The country’s infrastructure is expected to be the main driver of India’s economic growth, which is shortly expected to reach USD 5 trillion. The increased expenditure is only anticipated to help close the investment deficit. “The budget’s increase in capital investment outlay for the fourth time in a row will sustain the momentum the Indian economy is currently enjoying, stimulating private capital expenditure, driving economic growth, and increasing consumption,” Neeraj Bansal, co-head and COO-India Global, KPMG in India, says. “Further emphasising efficient logistical development under the PM Gati Shakti initiative, three major railway corridors have been announced, which are expected to significantly enhance India’s supply chain ecosystem.”

The objective of establishing an inclusive, resilient, and sustainable New India is at the centre of these infrastructure projects. The Modi administration is accelerating socio-economic growth nationwide, empowering millions of people, and closing disparity amongst them by attending to the basic requirements of urban as well as rural residents. It has involved more than just constructing physical buildings; it has also involved changing people’s lives and establishing possibilities for everyone. The government has laid the foundation for a more prosperous and sustainable future by committing to prioritise infrastructure development. India is making enormous progress towards reaching its full capabilities and becoming an international pioneer in the construction of resilient, dynamic, and inclusive infrastructure with every new project.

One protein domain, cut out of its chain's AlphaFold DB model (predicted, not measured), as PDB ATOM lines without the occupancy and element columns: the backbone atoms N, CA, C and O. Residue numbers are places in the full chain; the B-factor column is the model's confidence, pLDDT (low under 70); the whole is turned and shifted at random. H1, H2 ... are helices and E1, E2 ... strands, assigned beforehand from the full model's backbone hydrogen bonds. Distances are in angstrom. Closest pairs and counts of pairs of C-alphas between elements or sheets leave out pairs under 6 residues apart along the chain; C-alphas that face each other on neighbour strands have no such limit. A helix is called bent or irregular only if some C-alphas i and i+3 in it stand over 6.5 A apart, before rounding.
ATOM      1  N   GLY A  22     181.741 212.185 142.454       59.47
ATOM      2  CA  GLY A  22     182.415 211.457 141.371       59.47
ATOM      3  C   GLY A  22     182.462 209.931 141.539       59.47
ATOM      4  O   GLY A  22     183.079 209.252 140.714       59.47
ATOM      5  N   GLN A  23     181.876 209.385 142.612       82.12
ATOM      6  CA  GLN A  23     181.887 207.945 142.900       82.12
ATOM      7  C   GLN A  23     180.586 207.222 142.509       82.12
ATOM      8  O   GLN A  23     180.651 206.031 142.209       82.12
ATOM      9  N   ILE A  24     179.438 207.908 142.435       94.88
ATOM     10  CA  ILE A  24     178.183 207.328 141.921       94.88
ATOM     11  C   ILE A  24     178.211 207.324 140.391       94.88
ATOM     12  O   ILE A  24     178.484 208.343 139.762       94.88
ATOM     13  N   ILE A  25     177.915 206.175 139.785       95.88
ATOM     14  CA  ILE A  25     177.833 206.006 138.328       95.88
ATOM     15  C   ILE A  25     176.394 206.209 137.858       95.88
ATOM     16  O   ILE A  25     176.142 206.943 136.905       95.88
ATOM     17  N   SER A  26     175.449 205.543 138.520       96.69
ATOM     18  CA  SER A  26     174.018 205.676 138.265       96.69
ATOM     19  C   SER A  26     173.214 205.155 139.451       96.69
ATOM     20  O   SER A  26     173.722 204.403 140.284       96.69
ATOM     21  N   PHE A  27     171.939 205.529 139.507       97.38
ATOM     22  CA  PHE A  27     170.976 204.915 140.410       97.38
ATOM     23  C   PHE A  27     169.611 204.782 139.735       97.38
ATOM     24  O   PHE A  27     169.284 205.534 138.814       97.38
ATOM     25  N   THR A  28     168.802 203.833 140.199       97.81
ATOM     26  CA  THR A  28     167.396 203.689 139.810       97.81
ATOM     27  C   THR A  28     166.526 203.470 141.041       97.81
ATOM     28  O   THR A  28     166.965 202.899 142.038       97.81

Author Brief Bio: Chitra Shekhawat is currently working as a Research Fellow at India Foundation. She completed her Masters and B. A Honours in Economics from St. Xavier’s College, Jaipur where she was elected as a Cultural Secretary of the Student Council. Her area of interest lies in the fields of Development Economics, Good Governance, Public Policy and Advocacy.